So, without further ado, here are the five most common infectious diseases.

According to current statistics, hepatitis-B is the most common infectious disease in the world, affecting some 2 billion people -- that's more than one-quarter of the world's population. This disease, which is characterized by an inflammation of the liver that leads to jaundice, nausea, and fatigue, can lead to long-term complications such as cirrhosis of the liver or even liver cancer. The concern is primarily for those who carry the chronic form of the disease, which is estimated to be about 350 million people.

Perhaps one of the best known therapies here is Gilead Sciences' (NASDAQ: GILD ) Viread, which was approved in the U.S. in 2008 and blocks an enzyme that the hepatitis-B virus needs to replicate in liver cells. According to Gilead's third-quarter report, sales of the drug were up 11% through the first nine months over the previous year, and it should deliver more than $900 million in cumulative sales by the time fiscal 2013 is over. With a strong presence in AIDS therapies as well, Gilead is quickly becoming an infectious-disease juggernaut.

Another name to keep an eye on here is Dynavax Technoloogies (NASDAQ: DVAX ) . Although the FDA has been less than cooperative with Dynavax's attempts to bring Heplisav to market, implying that the company may need to run an additional trial to satisfy its safety concerns, Heplisav had demonstrated impressive efficacy in clinical trials.

Malaria, a mosquito-borne disease that tends to affect children the most in tropical and subtropical climates, affects more than 500 million people annually and results in anywhere between 1 million and 3 million deaths. Behind hepatitis-B, it appears to be the second most-common infectious disease, and it certainly is one of the most deadly on an annual basis.

Increasing public awareness of the dangers of mosquitoes in tropical and subtropical climates has helped somewhat, but malaria cases have unfortunately been on the rise again in recent years. The most common anti-malarial medication available is an oral therapy known as Lariam, which the U.S. Army invented in the late 1980s but was licensed to Roche(NASDAQOTH: RHHBY ) , which sold it through August 2009. The drug is now sold in generic versions.

While a relatively effective first-line preventative treatment and second-line therapy following contraction of the disease, Lariam also has a laundry list of side-effects, including serious neurological and psychiatric side effects that, in July, prompted the FDA to beef up its stance concerning Lariam with a black-box warning.

Hepatitis-C is a less common and less severe form of hepatitis, but it almost always develops into a chronic, not acute, condition, unlike hepatitis-B. Although only 3 million to 4 million new cases are reported each year, some 180 million people worldwide suffer from this chronic condition, which can lead to liver cancer or cirrhosis of the liver over time.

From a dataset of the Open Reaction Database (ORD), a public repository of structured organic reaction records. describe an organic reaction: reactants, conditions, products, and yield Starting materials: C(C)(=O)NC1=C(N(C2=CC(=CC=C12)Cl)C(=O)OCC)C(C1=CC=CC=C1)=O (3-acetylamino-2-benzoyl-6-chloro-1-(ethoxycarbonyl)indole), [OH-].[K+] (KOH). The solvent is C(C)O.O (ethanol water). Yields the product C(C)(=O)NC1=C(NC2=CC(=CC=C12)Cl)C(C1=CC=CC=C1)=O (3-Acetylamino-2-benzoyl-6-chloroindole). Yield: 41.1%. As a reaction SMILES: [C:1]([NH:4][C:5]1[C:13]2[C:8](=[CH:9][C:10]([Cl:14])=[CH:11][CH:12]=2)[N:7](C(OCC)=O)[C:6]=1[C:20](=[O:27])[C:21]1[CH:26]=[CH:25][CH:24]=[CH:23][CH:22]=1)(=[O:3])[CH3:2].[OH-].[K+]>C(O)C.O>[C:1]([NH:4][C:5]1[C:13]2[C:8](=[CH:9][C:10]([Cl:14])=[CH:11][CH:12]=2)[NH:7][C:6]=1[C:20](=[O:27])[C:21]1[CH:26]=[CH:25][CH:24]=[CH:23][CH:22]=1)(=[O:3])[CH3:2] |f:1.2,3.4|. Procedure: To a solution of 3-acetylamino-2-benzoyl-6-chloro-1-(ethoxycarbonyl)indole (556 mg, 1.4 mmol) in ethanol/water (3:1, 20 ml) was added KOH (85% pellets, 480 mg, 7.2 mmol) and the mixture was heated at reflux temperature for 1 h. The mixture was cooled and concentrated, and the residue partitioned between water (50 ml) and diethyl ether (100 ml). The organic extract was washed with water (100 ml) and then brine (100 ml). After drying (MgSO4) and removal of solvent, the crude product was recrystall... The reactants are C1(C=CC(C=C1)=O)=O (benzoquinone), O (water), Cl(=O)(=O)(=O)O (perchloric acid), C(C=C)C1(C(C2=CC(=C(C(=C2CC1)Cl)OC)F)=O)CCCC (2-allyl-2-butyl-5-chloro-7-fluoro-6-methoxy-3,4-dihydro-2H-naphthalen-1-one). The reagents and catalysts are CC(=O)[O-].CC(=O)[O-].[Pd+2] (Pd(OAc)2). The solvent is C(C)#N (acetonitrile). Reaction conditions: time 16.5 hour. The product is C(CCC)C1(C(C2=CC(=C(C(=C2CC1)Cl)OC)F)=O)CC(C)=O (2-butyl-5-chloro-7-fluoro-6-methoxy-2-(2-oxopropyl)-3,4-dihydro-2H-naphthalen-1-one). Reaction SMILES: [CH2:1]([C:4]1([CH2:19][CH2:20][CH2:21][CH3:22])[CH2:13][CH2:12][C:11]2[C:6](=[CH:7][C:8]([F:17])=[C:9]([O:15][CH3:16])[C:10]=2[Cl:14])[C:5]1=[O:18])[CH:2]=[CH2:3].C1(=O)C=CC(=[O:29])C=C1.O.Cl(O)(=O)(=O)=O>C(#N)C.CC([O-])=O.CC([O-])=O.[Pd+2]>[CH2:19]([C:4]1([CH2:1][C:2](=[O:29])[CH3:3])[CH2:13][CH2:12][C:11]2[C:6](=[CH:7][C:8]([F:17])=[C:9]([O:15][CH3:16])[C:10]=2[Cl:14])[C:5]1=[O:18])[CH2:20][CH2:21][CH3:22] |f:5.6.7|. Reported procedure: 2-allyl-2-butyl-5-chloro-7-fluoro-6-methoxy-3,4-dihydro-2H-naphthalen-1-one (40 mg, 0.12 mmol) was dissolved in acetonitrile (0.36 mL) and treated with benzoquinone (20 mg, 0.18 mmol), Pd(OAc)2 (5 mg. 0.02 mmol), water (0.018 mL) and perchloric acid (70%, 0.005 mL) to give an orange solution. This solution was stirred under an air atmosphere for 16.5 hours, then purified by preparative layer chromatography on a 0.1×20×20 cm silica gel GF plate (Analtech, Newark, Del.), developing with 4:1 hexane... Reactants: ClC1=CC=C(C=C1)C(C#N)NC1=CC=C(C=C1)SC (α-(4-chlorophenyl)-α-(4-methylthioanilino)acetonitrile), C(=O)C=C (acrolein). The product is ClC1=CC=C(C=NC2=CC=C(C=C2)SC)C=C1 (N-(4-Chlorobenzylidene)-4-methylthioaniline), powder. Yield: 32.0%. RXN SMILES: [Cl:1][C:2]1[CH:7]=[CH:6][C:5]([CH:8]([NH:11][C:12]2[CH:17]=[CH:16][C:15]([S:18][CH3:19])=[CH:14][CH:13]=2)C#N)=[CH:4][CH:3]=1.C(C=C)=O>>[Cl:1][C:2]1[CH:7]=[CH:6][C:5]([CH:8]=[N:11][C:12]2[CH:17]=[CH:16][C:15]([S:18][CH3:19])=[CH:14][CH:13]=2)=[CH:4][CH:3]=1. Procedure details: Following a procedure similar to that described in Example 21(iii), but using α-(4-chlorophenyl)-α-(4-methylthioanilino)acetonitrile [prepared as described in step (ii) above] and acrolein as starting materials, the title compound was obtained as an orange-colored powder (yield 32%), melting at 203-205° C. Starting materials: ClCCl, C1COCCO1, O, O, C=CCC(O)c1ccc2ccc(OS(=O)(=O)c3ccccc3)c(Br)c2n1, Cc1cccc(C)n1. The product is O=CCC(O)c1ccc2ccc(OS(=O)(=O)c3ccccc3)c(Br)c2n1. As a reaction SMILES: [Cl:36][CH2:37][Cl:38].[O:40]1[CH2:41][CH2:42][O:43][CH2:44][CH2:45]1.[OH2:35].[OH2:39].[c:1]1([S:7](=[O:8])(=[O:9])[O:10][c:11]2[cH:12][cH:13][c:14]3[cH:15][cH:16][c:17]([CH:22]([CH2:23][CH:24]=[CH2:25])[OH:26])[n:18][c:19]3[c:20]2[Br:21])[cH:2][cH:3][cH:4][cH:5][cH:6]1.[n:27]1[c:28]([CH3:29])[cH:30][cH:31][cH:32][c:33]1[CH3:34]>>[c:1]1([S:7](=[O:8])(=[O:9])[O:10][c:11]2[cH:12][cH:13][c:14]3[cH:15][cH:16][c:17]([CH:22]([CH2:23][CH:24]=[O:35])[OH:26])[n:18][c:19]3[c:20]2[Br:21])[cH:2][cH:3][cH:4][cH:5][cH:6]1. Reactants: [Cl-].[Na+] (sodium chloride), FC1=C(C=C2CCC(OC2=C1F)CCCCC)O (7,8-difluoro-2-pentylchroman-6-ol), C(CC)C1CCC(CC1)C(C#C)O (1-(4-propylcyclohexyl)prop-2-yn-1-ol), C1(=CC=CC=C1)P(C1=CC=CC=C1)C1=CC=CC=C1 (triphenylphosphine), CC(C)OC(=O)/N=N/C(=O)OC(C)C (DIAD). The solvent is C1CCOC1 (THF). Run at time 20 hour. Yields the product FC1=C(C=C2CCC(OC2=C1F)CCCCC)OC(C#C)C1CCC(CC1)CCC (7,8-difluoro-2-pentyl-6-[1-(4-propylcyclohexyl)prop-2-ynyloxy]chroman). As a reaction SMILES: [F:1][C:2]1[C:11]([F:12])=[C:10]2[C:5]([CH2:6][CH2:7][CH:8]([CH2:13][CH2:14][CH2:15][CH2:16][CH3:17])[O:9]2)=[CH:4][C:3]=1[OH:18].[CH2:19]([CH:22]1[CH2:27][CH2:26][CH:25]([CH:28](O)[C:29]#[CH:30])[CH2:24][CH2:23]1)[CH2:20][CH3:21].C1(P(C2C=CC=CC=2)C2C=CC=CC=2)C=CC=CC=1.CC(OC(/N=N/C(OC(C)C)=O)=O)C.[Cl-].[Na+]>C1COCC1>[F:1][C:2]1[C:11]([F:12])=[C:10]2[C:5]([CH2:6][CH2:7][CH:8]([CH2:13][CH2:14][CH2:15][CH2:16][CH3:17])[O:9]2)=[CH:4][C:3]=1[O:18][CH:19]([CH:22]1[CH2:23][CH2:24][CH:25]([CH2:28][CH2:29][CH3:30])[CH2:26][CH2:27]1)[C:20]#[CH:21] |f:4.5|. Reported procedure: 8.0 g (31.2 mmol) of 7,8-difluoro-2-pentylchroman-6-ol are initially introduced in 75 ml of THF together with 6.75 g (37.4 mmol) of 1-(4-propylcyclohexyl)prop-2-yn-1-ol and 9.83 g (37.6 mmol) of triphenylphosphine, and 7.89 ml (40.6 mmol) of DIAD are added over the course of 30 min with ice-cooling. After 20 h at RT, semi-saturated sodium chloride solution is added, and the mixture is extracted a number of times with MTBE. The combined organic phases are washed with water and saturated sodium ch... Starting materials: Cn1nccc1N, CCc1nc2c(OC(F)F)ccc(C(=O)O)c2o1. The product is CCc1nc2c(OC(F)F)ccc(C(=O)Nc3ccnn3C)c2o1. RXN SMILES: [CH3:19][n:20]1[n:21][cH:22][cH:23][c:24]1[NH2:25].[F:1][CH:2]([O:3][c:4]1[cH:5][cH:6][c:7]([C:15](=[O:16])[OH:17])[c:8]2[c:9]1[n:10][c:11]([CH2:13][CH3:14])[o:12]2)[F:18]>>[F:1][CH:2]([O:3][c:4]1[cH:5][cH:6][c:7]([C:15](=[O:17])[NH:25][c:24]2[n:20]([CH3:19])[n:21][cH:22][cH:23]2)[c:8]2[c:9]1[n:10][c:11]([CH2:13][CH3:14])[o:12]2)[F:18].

Advancements in the U.S. for treating hepatitis-C have been nothing short of breathtaking over the past three years. Three years ago, the standard of treatment involved pegylated interferon and a ribavirin over the course of 24 or 48 weeks. The net result was a response (not a cure, just a response) in around 50% of HCV-positive patients. With the approval of Gilead Sciences' Sovaldi earlier this month, patients with genotype 1 (the most common form of the disease) can expect a sustained virologic response, or SVR (an undetectable level of disease), after 12 weeks in more than 90% of cases.

In addition, AbbVie (NYSE: ABBV ) is also developing its own direct-acting antiviral combo drug, which has demonstrated a 12-week SVR of greater than 90% as well in the tough-to-treat genotype 1 patient subset. It's extremely rare to develop a cure for such a global disease nowadays, but we could well be on our way to one when it comes to treating hepatitis-C.


Source: U.S. Department of Agriculture, Wikimedia Commons.

It's at times like these that we curse mosquitoes, because a very specific type of mosquito (Aedes aegypti) is responsible for the transmission of dengue to approximately 50 million people each year. Dengue is most common in Africa and Asia and thankfully occurs in only mild to moderate forms, which can cause high fever, severe headaches, and joint and muscle pain, but rarely leads to the death of the infected patient.

Amazingly enough, even though this infectious disease affects some 50 million people annually, there isn't a specific drug designed to treat dengue fever. The most commonly prescribed medication to reduce the symptoms associated with dengue fever is ... Tylenol. That's right, Johnson & Johnson's (NYSE: JNJ ) Tylenol, whose active ingredient is acetaminophen, works to reduce both fever and muscle pain in patients. In the most serious cases of dengue fever, IVs and blood transfusions may be needed.